[TNG] Lynch's Spoiler Review: "Thine Own Self"
Review by Tim Lynch <tly...@juliet.caltech.edu>
WARNING: This post contains spoiler information for TNG's "Thine Own Self". If you wish thine own self to be spoiler-free, leave the article alone.
In brief: a couple of small plausibility-straining ideas, but mostly terrific.
I'm getting more confident now that "Sub Rosa" was a dastardly fluke, because
both this and "Lower Decks" have been strong. More later -- but first, as always, a synopsis:
As Troi returns from a class reunion, Dr. Crusher updates her on the
situation while serving bridge duty. Deanna gets very curious as to why Bev
would take the bridge officer's exam and become a full commander in the first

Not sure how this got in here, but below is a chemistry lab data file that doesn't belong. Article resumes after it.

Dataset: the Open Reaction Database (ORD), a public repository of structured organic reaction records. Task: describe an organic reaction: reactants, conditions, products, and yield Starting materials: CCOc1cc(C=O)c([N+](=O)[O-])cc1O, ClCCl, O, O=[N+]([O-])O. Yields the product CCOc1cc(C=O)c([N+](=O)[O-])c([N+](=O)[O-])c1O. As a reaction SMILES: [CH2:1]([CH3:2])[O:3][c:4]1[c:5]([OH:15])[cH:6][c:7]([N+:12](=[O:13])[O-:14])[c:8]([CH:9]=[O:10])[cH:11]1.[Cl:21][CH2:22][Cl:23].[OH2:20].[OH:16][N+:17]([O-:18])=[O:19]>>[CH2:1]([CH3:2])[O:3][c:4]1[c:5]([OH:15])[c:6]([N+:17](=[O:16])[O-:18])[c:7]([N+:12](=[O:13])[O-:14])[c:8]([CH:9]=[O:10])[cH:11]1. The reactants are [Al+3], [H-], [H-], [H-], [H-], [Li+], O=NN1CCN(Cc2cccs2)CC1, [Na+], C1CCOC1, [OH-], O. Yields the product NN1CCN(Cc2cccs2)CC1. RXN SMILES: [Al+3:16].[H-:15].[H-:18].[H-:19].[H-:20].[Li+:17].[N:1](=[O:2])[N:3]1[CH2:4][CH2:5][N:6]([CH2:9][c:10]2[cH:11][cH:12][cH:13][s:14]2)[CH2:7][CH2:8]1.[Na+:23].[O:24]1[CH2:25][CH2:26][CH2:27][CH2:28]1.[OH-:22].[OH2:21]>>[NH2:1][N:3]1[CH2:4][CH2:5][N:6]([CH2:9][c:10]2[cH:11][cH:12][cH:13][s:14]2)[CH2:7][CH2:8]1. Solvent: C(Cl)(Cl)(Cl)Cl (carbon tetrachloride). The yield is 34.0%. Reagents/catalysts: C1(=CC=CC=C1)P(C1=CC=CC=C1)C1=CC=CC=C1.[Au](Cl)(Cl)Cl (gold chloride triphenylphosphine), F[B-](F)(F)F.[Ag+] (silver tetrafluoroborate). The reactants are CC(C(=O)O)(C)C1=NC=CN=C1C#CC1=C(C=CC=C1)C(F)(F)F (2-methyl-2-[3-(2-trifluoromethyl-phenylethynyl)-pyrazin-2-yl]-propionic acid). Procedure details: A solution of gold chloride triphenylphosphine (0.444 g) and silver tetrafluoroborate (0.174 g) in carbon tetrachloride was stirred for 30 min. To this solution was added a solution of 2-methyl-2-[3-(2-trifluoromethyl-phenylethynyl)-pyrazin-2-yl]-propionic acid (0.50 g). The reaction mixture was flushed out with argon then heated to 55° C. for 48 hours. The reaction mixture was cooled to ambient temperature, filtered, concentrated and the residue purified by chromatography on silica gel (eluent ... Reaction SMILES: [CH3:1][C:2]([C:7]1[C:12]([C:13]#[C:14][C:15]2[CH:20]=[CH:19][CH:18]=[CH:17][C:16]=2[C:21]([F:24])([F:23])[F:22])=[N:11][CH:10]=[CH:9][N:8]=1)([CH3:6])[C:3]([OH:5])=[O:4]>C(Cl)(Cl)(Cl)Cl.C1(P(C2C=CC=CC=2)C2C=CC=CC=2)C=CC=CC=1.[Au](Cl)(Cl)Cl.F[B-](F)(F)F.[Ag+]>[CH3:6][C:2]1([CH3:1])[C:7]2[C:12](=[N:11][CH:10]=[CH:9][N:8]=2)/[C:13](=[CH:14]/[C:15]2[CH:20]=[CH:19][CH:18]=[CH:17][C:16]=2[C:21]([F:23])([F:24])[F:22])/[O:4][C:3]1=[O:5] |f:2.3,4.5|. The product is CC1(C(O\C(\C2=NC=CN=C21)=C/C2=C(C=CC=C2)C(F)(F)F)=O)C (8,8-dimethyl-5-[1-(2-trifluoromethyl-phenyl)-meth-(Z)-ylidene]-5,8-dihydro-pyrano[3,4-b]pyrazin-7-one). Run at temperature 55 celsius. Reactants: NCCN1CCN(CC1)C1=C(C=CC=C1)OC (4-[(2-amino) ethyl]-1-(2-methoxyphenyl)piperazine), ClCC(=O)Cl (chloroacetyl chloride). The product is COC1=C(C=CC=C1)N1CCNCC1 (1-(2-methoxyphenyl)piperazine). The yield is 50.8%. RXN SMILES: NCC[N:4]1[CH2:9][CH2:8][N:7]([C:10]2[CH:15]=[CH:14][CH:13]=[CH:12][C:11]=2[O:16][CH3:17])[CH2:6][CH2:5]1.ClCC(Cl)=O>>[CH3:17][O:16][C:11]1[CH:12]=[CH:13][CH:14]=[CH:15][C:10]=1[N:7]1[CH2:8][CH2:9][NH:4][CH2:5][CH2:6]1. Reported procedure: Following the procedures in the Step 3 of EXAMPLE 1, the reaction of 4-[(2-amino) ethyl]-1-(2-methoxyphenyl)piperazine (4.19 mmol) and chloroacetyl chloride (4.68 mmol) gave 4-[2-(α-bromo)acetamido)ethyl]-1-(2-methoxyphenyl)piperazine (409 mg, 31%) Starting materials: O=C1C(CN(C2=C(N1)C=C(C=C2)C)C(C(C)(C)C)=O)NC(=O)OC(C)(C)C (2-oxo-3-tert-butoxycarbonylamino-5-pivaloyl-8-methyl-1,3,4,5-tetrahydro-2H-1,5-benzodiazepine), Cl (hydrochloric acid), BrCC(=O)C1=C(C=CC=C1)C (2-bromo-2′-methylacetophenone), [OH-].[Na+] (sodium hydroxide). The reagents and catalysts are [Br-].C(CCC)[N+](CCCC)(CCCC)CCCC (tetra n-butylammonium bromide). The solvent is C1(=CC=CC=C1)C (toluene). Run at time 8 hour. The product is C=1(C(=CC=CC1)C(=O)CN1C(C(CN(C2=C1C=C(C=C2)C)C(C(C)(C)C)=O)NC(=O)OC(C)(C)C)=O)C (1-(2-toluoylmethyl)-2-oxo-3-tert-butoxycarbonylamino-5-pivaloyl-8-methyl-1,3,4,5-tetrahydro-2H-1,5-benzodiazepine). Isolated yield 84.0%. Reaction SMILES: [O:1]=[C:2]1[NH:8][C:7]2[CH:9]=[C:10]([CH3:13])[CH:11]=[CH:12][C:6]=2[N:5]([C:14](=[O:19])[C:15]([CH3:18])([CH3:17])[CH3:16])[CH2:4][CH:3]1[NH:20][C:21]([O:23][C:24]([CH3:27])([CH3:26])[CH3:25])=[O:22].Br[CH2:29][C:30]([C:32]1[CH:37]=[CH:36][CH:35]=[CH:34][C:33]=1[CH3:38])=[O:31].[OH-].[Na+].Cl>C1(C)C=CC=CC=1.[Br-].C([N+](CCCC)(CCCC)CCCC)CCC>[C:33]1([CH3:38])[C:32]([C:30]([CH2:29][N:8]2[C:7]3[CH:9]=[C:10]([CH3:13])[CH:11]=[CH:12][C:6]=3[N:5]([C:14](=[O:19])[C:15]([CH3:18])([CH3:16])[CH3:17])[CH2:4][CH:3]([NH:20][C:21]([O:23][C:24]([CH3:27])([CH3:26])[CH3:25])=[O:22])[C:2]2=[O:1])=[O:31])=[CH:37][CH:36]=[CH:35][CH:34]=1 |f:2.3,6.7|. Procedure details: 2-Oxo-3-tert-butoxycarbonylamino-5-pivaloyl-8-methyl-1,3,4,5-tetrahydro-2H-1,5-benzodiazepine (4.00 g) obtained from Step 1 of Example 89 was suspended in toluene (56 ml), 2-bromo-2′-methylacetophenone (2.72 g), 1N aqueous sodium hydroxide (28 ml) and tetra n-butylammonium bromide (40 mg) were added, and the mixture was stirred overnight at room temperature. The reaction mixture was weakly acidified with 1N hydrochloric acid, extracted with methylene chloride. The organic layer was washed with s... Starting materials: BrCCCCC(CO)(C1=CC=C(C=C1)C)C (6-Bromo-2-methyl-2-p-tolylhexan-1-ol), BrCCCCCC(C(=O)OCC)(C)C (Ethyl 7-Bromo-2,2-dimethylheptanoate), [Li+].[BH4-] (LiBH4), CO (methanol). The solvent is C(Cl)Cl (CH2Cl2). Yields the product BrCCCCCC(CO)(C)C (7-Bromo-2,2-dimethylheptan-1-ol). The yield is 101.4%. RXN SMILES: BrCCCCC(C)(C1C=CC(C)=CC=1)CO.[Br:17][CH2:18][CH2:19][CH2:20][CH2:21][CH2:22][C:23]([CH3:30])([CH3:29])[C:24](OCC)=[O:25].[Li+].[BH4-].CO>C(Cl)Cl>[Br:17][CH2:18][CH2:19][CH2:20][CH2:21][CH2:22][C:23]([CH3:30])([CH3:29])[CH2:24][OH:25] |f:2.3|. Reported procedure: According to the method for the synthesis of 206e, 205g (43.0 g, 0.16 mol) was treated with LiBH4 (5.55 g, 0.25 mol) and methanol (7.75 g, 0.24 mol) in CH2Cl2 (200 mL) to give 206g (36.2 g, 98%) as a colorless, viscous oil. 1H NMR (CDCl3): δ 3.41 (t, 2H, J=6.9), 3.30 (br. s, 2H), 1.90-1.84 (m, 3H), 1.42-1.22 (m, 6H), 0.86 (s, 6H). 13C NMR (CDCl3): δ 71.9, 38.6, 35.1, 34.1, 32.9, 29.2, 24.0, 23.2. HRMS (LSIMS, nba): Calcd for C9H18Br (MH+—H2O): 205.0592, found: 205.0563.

place, and takes Bev's answer of wanting to stretch herself to heart. In the
meantime, there is no response from Data, who is away on Barkon Four to retrieve radioactive fragments from a crashed probe.
On Barkon, home to a pre-industrial society, a villager, Garvin, is talking to
his daughter Gia, when suddenly both see Data walk into the village, dazed.
His clothes and hair appear singed, and when he opens his mouth to speak, only
a machinelike humming is heard. Garvin sends Gia home and tries to
communicate with Data, who manages to get his voice under control. Garvin
quickly finds, however, that Data has great difficulty communicating -- at
first, he cannot even understand what is said to him, merely mimicking
Garvin's statements. Later, his comprehension begins to return, but he has
no idea who or where he is, remembering only that he walked to the village
from the mountains, a great distance away. Garvin, observing the fragment
container Data is holding, asks if he can examine it, and Data agrees. Data
finds that he can read the lettering on the container ("RADIOACTIVE"), but
has no idea what it means, and speculates that perhaps it is his name. "It's